Then I told the audience about Farmers Business Network, which we reported last week is planning for a major office campus. The growth options their leaders shared with me include enough space for hundreds of employees.
We just published an update on Carsforsale.com, a tech company that started in the auto industry but is expanding into other tech-related ventures.
I hope that if we amass enough of these companies, large and small, a critical mass of skilled workers will come. People need to know they have options and opportunities in their field at many organizations without having to leave town.
I think this takes all of us doing our part. So last week, we also announced a new program through SiouxFalls.Business called Learn to Launch. You can find out more by clicking below, but essentially it’s a three-hour workshop for those of you considering starting a business or in the very early stages of one.
I firmly believe, and research increasingly has shown, that a community’s best economic and workforce development starts closest to home.
Which leads me to the other “Amazon effect” – and a timely reminder.
From what I’m hearing, this hasn’t been a great fall – certainly not a great October – for many local businesses.
A particularly negative election season, down stock market and unseasonably cold weather aren’t a great combination as far as encouraging customer spending. And, of course, the erosion of in-store sales from e-commerce competitors is an ongoing challenge.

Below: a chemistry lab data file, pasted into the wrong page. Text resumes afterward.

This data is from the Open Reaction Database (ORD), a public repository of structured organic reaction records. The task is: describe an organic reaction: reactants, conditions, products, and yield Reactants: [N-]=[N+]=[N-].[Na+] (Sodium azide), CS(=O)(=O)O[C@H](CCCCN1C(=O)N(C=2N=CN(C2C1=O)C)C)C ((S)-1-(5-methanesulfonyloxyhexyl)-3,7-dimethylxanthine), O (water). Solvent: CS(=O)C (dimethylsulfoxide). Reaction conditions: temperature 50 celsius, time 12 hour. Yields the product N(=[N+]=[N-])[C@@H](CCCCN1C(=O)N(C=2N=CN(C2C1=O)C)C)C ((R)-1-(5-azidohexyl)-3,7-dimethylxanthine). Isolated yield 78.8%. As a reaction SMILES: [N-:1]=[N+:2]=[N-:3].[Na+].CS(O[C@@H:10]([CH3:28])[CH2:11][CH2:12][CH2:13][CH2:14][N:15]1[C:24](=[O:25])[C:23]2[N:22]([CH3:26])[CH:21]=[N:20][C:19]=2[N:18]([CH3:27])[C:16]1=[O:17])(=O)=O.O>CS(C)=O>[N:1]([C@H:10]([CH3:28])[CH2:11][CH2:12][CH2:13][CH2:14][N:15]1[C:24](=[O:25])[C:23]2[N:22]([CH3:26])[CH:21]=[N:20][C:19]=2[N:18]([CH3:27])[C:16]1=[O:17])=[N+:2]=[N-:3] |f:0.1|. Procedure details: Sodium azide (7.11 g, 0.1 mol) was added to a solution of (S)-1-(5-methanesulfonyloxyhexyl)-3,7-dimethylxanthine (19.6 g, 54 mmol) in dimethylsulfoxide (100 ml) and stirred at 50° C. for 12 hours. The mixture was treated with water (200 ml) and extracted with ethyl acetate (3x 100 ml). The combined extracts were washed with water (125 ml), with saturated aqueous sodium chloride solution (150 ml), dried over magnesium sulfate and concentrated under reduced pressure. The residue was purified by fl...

If you’re the exception to this, let me know, but many businesses I talk to kind of look down and shake their heads a bit when I ask how the past couple of months have gone.
I think there are positive signs lately, though. I spent part of our recent 50-something-degree day stopping at many downtown businesses. Almost all had shoppers inside that weekday afternoon, and most told me their business had started to pick up in November.
This is an especially important time of year to support local businesses. As I walked downtown last week, one owner shared numbers with me that showed how critical this upcoming Thanksgiving weekend has been historically for the store.
Please remember to include our locally owned retailers, professional service providers, restaurants and corporations as you make your personal and corporate spending decisions — not just this holiday season but all year.
They are the ones who give Sioux Falls its unique flavor and experience, but they can deliver that only if we support them.
To that end, also consider stopping by the annual 605 Made Holiday Market from 10 a.m. to 4 p.m. Dec. 1 in the underground parking level of Cherapa Place downtown.
You’ll be able to shop for handmade items from more than 60 talented area makers and leave with one-of-a-kind holiday gifts or treats for yourself.
You’ll likely be amazed, as I always am, at the talent we have in our community.
And I doubt you’ll find anything there that can be bought on Amazon.
As Amazon announces the locations of its new headquarters and the holiday season nears, there are multiple reasons to invest in locally grown businesses.